Thanks for starting this post. Hopefully the admins will just remove the asinine discussion that ensued rather than the whole thread. 

 

It totally stinks that the brochure was wrong. I know I may not have chosen to purchase the water park tickets if we all couldn't participate in the activity as a family- that's what family vacations are all about! Hopefully it didn't ruin your time, or you complained and got your money back! Royal should own their mistake and fix it asap so other parents can make properly informed choices about how to spend their precious vacation time and dollars.

Link to comment
Share on other sites

Create an account or sign in to comment

You need to be a member in order to leave a comment

Create an account

Sign up for a new account in our community. It's easy!

Register a new account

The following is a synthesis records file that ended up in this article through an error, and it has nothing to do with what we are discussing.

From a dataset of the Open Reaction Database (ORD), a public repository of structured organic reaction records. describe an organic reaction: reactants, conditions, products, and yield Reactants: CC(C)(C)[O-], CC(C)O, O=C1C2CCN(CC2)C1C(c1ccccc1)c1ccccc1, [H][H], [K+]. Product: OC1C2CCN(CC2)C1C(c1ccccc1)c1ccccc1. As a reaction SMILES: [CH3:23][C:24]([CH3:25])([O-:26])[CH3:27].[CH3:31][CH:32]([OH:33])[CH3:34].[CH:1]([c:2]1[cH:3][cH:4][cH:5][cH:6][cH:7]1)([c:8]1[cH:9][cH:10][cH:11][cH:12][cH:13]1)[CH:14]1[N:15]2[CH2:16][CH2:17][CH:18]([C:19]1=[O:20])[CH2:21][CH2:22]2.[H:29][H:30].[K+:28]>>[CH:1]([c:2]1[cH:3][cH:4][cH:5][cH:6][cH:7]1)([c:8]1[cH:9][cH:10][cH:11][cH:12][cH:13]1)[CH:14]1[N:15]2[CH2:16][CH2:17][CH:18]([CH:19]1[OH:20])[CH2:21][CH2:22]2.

Sign in

Already have an account? Sign in here.

Sign In Now
 Share

  • Forum Jump
    • Categories
      • Forum Assistance
      • Holland America Line’s Alaska Exploration Sale
      • Cruise Critic Live Special Event: Q&A with American Queen Voyages
      • New Cruisers
      • Cruise Lines “A – O”
      • Cruise Lines “P – Z”
      • River Cruising
      • ROLL CALLS
      • Digital Photography & Cruise Technology
      • Special Interest Cruising
      • Cruise Discussion Topics
      • UK Cruising
      • Australia & New Zealand Cruisers
      • Canadian Cruisers
      • North American Homeports
      • Ports of Call
      • Cruise Conversations
×
×
  • Create New...